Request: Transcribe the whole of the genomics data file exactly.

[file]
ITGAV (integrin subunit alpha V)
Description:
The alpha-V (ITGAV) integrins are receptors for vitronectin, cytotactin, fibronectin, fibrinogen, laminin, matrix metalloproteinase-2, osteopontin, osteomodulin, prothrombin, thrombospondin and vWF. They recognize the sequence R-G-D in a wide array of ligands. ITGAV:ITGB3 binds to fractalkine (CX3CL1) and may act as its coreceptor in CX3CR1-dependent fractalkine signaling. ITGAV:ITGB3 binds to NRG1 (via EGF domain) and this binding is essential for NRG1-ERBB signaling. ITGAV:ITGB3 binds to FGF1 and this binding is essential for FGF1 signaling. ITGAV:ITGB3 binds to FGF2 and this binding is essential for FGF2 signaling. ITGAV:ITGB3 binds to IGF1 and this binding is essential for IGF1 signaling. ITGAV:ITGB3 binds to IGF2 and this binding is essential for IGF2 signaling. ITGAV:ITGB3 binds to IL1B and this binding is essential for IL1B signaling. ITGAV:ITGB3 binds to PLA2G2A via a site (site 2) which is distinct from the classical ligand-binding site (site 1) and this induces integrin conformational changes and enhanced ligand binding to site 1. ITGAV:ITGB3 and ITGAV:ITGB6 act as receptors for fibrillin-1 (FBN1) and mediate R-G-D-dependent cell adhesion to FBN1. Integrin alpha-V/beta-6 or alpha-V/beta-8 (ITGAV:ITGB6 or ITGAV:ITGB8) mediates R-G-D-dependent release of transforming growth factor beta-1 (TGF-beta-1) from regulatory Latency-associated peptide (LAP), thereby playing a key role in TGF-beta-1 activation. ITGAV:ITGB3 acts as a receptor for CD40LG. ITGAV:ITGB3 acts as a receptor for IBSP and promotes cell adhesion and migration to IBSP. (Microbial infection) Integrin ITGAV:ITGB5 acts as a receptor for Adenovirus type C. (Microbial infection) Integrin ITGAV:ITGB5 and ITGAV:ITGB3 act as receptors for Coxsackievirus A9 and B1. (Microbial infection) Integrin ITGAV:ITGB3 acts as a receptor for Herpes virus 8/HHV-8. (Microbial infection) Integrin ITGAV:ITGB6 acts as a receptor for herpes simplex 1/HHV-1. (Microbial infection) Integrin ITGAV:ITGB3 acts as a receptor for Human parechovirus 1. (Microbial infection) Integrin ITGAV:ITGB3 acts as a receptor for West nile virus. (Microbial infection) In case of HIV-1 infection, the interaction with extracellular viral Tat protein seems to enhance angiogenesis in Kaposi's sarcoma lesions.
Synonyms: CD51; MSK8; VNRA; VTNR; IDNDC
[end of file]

ITGAV (integrin subunit alpha V)
Description:
The alpha-V (ITGAV) integrins are receptors for vitronectin, cytotactin, fibronectin, fibrinogen, laminin, matrix metalloproteinase-2, osteopontin, osteomodulin, prothrombin, thrombospondin and vWF. They recognize the sequence R-G-D in a wide array of ligands. ITGAV:ITGB3 binds to fractalkine (CX3CL1) and may act as its coreceptor in CX3CR1-dependent fractalkine signaling. ITGAV:ITGB3 binds to NRG1 (via EGF domain) and this binding is essential for NRG1-ERBB signaling. ITGAV:ITGB3 binds to FGF1 and this binding is essential for FGF1 signaling. ITGAV:ITGB3 binds to FGF2 and this binding is essential for FGF2 signaling. ITGAV:ITGB3 binds to IGF1 and this binding is essential for IGF1 signaling. ITGAV:ITGB3 binds to IGF2 and this binding is essential for IGF2 signaling. ITGAV:ITGB3 binds to IL1B and this binding is essential for IL1B signaling. ITGAV:ITGB3 binds to PLA2G2A via a site (site 2) which is distinct from the classical ligand-binding site (site 1) and this induces integrin conformational changes and enhanced ligand binding to site 1. ITGAV:ITGB3 and ITGAV:ITGB6 act as receptors for fibrillin-1 (FBN1) and mediate R-G-D-dependent cell adhesion to FBN1. Integrin alpha-V/beta-6 or alpha-V/beta-8 (ITGAV:ITGB6 or ITGAV:ITGB8) mediates R-G-D-dependent release of transforming growth factor beta-1 (TGF-beta-1) from regulatory Latency-associated peptide (LAP), thereby playing a key role in TGF-beta-1 activation. ITGAV:ITGB3 acts as a receptor for CD40LG. ITGAV:ITGB3 acts as a receptor for IBSP and promotes cell adhesion and migration to IBSP. (Microbial infection) Integrin ITGAV:ITGB5 acts as a receptor for Adenovirus type C. (Microbial infection) Integrin ITGAV:ITGB5 and ITGAV:ITGB3 act as receptors for Coxsackievirus A9 and B1. (Microbial infection) Integrin ITGAV:ITGB3 acts as a receptor for Herpes virus 8/HHV-8. (Microbial infection) Integrin ITGAV:ITGB6 acts as a receptor for herpes simplex 1/HHV-1. (Microbial infection) Integrin ITGAV:ITGB3 acts as a receptor for Human parechovirus 1. (Microbial infection) Integrin ITGAV:ITGB3 acts as a receptor for West nile virus. (Microbial infection) In case of HIV-1 infection, the interaction with extracellular viral Tat protein seems to enhance angiogenesis in Kaposi's sarcoma lesions.
Synonyms: CD51; MSK8; VNRA; VTNR; IDNDC